Almost half of the dolphins examined during a 2011 post-Deepwater Horizon oil-disaster survey in Barataria Bay were found to be in bad health, and all indications point to oil exposure as the cause, according to a report from the National Oceanic and Atmospheric Administration.
NOAA’s study, which has been peer-reviewed and is to be published in Environment Science and Technology, shows the results from the 2011 examination of about 30 dolphins sampled in Barataria Bay, an area heavily impacted by oil after the 2010 disaster. Those results were compared with dolphins sampled in Sarasota Bay, Fla., which didn’t receive oil, and the contrast was striking.
Almost half of the dolphins in Barataria Bay were found to be in bad health, with some determined to be so sick that they were likely going to die soon.
“We just haven’t seen animals that were in such bad shape as we saw in Barataria Bay,” said Lori Schwacke, co-lead author of the report and Oceans and Human Health Branch chief with NOAA Centers for Coastal and Ocean Sciences.
The health problems in the Barataria Bay dolphins included low levels of hormones that help control the animals’ response to stress, something researchers said hasn’t been documented in dolphins before, although it has been seen in other animals.
That is a health issue because these hormones play a role in a number of bodily functions including regulation of blood pressure and in regulating the immune response of the animal. She said researchers couldn’t find any scientific articles that had documented this lack of stress hormones in dolphins before.
“This is fairly unusual,” Schwacke said.
The examinations also revealed that Barataria Bay dolphins were five times more likely than their counterparts in unoiled areas to have moderate to severe lung disease. In addition, large numbers were underweight.
“What we’re seeing is consistent with oil exposure,” Schwacke said.
In order to rule out other possible causes of the health impacts, researchers looked for possible contamination with other chemicals such as pesticides or flame retardants. However, they found that the Barataria Bay dolphins had lower levels of a wide range of chemicals than the Sarasota dolphins.
“So we feel it’s highly unlikely that the problems we saw were due to other issues,” she said.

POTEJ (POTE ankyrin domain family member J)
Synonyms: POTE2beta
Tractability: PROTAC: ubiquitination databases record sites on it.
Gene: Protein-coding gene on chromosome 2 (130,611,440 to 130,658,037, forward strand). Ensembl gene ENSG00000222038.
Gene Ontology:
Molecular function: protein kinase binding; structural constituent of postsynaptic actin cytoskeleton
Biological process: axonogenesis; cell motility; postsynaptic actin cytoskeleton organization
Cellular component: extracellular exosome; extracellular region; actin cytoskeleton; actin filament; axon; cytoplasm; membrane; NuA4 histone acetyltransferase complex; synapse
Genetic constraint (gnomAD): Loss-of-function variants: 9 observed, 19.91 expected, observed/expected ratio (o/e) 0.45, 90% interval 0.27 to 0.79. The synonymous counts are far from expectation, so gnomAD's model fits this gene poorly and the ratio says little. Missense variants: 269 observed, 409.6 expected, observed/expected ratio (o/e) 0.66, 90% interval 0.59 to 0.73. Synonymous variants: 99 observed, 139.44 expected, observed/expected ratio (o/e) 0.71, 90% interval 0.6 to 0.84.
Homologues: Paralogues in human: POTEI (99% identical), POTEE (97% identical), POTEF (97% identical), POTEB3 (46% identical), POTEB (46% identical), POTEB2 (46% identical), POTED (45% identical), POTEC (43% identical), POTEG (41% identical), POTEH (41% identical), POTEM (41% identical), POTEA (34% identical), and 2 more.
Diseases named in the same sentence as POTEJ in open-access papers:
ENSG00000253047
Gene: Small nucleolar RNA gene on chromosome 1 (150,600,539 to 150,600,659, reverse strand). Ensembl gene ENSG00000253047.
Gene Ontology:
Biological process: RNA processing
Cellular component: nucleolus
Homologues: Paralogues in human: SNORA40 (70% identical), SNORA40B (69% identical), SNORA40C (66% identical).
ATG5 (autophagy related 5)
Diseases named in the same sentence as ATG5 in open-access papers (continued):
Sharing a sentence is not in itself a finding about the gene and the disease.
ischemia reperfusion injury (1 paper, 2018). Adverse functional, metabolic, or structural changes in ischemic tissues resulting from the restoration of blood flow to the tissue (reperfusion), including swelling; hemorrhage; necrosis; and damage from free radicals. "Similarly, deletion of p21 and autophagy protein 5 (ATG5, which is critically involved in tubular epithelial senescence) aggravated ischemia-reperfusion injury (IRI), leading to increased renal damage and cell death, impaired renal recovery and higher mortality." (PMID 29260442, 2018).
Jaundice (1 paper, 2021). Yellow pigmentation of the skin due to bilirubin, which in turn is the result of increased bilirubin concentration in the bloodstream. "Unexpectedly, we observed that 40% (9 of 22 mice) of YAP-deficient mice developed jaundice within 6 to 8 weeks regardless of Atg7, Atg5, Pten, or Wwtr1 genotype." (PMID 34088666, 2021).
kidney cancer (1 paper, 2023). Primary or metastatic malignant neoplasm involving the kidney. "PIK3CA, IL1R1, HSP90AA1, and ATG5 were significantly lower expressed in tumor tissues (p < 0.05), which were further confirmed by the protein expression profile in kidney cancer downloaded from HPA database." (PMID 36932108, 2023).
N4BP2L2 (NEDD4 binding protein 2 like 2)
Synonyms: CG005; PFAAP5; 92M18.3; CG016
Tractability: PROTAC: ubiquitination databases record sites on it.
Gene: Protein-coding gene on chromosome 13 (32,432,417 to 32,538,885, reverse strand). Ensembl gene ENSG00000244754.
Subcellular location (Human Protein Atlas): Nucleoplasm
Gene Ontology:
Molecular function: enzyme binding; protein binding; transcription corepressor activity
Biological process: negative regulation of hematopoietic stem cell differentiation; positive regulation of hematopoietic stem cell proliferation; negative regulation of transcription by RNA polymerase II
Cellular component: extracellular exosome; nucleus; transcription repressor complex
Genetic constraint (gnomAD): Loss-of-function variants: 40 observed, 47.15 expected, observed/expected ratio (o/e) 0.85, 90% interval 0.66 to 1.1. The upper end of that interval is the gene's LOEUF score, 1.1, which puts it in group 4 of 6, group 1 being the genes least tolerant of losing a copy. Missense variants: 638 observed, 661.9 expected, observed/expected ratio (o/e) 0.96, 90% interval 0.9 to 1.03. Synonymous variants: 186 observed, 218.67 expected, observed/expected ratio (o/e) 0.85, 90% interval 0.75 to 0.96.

Cynthia Smith, co-lead author and executive director and director of medicine with the National Marine Mammal Foundation, said comparisons of major organ health between the two dolphin population also showed major differences. Only one dolphin in the Sarasota group was diagnosed with moderate lung disease, while the ones in Barataria Bay were five times more likely to have a lung disease.
The group did another health assessment project on dolphins in Barataria Bay and Sarasota, expanding to include the Mississippi Sound in Mississippi and Alabama this summer. The results of that assessment are pending. NOAA is also involved in an ongoing study to follow the outcomes of pregnant dolphins found in the 2011 survey to see if there are any impacts on reproductive success, Smith said.
The findings from the 2011 survey come out as an “unusual mortality event” for the north Gulf of Mexico continues for bottlenose dolphins. Starting in February 2010, 1,062 animals have stranded or been reported dead along the coastline, with 913 identified as bottlenose dolphins, said Teri Rowles, co-lead author of the report and coordinator of the NOAA Marine Mammal Health and Stranding Response Program.
“Central Louisiana, including Barataria Bay, has experienced the greatest increase of strandings over the longest period of time,” Rowles said.
Researchers are still looking for the reason so many more dolphins than normal are dying. They say morbillivirus, marine biotoxins like red tide and brucella bacteria don’t appear to be the culprit, as they have been in previous unusual mortality events.
Researchers continue to look for a possible cause. The investigation will also look for any role the oil from the Deepwater Horizon disaster may be playing.